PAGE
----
Handling the stumbling block of ad hoc tasks or unplanned work

Yamini Hundare
Yamini Hundare
Scrum Master
Posted on
Feb 14, 2022
Updated on
May 8, 2023
Table of Content

Handling the stumbling block of ad hoc tasks or unplanned work

Working with multiple Scrum teams and across continents, I can assure you that every Scrum or non-Scrum team has felt the pressure and burnout from ad hoc or unplanned work.

It can be a high-priority vulnerability, a so-called production issue, an infrastructure crisis, or simply an unknown tech debt that was left unattended and turned into a big mess.

If you are a victim of this stumbling block, I assure you that reading further might help you either find a possible solution or at least let you commiserate with people who feel the same pain and burnout.

Statement: A critical, high-priority unplanned task needs to be attended without any delay.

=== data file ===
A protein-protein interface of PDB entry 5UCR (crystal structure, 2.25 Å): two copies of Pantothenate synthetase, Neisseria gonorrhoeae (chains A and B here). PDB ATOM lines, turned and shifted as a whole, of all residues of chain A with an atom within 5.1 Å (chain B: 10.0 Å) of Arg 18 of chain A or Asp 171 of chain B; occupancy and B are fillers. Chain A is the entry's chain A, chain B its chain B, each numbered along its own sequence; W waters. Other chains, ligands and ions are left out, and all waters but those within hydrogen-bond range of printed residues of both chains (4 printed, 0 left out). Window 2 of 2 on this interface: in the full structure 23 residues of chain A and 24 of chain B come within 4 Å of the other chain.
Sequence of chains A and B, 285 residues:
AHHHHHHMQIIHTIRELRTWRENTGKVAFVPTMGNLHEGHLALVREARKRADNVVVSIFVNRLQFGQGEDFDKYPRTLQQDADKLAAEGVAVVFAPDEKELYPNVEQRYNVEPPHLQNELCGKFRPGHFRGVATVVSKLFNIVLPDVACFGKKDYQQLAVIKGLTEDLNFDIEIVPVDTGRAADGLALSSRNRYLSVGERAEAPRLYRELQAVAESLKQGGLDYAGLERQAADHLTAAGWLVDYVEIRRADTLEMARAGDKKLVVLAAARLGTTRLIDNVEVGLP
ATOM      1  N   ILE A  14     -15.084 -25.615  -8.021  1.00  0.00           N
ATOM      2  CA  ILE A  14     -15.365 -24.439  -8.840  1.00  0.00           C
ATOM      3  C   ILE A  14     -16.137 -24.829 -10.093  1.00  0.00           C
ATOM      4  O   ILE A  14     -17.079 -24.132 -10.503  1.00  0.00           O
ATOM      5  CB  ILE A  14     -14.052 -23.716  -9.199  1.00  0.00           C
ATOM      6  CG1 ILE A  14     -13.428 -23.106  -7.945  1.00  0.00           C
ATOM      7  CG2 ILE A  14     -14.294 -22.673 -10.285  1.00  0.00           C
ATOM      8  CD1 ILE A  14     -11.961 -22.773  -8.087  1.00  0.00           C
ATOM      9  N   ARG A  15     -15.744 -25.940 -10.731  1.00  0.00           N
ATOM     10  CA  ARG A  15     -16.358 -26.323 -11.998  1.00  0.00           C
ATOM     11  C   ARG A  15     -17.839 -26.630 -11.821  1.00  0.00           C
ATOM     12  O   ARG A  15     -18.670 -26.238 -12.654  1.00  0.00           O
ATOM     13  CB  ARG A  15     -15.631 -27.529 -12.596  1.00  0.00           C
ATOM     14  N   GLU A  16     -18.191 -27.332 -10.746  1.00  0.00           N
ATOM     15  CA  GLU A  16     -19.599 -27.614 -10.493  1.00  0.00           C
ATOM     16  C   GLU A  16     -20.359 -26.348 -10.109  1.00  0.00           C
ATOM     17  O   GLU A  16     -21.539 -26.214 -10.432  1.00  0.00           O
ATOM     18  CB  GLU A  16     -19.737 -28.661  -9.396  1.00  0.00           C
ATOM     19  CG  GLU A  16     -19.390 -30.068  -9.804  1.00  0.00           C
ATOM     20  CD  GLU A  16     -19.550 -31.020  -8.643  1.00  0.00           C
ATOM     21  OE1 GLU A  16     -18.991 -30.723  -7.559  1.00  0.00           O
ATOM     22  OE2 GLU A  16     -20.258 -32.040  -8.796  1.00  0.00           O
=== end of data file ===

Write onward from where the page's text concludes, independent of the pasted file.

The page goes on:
Solution: The simplest possible solution might be consulting with the Product Owner to prioritize, and remove one or a few tasks or stories out of the current sprint to address the unplanned work. But believe me, it’s not always that simple. Let’s add some practical impediments that can complicate this simple solution:

  • The desire for a flawless report or burn-down will be reduced to ashes if you follow the simple solution;
  • There are high expectations from the team to squeeze in this unplanned work alongside the existing commitment;
  • Some might even end up underestimating the effort required from 5 days to 5 hours for this unplanned work;